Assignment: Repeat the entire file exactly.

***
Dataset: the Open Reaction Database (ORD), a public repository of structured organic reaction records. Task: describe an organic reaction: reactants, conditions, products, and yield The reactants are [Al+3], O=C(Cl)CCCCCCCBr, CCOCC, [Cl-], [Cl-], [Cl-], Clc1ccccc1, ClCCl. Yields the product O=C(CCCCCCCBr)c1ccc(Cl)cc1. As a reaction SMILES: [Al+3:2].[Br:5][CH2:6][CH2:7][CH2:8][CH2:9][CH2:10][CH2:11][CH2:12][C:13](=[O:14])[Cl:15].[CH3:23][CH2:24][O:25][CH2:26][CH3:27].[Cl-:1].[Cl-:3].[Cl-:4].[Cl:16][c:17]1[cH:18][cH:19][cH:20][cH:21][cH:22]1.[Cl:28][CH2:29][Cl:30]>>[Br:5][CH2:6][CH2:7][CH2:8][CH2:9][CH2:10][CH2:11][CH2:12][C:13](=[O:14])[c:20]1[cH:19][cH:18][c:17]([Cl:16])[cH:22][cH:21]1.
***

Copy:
Dataset: the Open Reaction Database (ORD), a public repository of structured organic reaction records. Task: describe an organic reaction: reactants, conditions, products, and yield The reactants are [Al+3], O=C(Cl)CCCCCCCBr, CCOCC, [Cl-], [Cl-], [Cl-], Clc1ccccc1, ClCCl. Yields the product O=C(CCCCCCCBr)c1ccc(Cl)cc1. As a reaction SMILES: [Al+3:2].[Br:5][CH2:6][CH2:7][CH2:8][CH2:9][CH2:10][CH2:11][CH2:12][C:13](=[O:14])[Cl:15].[CH3:23][CH2:24][O:25][CH2:26][CH3:27].[Cl-:1].[Cl-:3].[Cl-:4].[Cl:16][c:17]1[cH:18][cH:19][cH:20][cH:21][cH:22]1.[Cl:28][CH2:29][Cl:30]>>[Br:5][CH2:6][CH2:7][CH2:8][CH2:9][CH2:10][CH2:11][CH2:12][C:13](=[O:14])[c:20]1[cH:19][cH:18][c:17]([Cl:16])[cH:22][cH:21]1.